Suicide is such a sad waste and a huge loss for everyone who loves the person who commits suicide. It is a loss for us all, of talented people, good people, young children, old people.
Suicide is the 2nd most common reason for death in young people under the age of 25. (Road accidents are first). Children commit suicide as young as 6 years old, although some states won’t allow the cause of death to be listed as suicide under the age of 13, but they do it, and write suicide notes in crayon. You have to be alert as a parent, a teacher, even as a friend if you sense that someone is at risk for suicide. Every single life matters, and even if you feel unloved and alone, there is someone who cares about you, and will be devastated by your death.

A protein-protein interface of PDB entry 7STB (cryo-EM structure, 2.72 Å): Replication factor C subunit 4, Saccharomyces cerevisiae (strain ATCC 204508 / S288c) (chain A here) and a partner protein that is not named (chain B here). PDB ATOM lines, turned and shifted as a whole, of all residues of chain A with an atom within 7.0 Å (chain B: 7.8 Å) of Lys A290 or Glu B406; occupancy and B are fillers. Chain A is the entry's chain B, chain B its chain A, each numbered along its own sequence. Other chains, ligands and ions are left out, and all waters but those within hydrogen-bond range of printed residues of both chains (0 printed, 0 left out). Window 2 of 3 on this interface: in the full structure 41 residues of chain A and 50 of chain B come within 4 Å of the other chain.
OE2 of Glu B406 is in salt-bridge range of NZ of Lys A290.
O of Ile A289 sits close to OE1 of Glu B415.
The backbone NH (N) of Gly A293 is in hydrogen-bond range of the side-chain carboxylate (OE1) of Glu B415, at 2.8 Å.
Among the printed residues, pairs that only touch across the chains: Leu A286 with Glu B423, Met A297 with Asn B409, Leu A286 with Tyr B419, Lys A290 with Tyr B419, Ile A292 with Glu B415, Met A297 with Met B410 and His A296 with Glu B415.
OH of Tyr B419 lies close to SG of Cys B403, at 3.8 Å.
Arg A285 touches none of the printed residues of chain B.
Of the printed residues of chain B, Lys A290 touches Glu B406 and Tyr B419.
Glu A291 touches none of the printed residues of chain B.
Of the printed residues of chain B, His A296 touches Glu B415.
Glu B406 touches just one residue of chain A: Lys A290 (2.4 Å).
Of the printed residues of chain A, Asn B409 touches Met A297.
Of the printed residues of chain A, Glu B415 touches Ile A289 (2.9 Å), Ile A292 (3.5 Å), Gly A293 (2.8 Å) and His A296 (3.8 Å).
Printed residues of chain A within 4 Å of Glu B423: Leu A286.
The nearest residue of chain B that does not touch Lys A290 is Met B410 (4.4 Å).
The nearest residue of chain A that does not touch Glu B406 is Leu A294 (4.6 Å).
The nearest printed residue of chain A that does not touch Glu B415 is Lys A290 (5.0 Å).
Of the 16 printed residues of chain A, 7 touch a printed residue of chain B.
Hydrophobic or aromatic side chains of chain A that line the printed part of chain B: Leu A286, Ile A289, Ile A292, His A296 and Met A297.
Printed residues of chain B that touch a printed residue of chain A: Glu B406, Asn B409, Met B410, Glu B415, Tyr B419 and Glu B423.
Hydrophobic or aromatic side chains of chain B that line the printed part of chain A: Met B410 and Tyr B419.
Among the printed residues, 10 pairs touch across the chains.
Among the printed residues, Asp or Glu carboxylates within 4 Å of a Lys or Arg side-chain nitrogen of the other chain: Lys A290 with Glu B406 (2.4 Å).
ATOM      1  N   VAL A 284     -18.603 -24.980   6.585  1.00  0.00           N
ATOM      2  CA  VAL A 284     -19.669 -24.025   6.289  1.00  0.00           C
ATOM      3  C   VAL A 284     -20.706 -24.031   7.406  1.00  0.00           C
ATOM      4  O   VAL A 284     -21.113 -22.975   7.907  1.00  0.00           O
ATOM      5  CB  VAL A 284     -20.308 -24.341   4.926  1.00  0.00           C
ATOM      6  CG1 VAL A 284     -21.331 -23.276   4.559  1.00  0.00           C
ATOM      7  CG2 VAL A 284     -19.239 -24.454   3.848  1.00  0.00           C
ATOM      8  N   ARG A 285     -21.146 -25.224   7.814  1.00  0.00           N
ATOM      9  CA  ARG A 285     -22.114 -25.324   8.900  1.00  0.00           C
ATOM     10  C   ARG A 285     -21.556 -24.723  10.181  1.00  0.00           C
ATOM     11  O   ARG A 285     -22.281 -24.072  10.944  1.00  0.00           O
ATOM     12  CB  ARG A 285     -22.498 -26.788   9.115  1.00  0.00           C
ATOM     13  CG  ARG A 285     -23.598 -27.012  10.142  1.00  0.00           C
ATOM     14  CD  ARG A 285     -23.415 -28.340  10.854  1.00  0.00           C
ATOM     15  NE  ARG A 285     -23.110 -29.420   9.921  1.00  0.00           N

So, Monday Sept 20 is the hardest day of the year for me. I have mostly happy memories of Nick, because he was such a busy, positive, strong, and loving person—-and so funny!!! And he is no more ‘gone’ on that date than he is on any other day. But no matter how long it has been, or whatever I do on that day, aside from all the happy memories I have of him, the memories of that day flood me on the anniversary and nearly drown me sometimes. Grief is a sneaky thing, you think it has gone away, and then it leaps out at you when you don’t expect it, and squeezes the air out of you. But with every loss comes a blessing and a gift, the joy of their lives, the love that you shared, the things you learned together, the laughter, the love.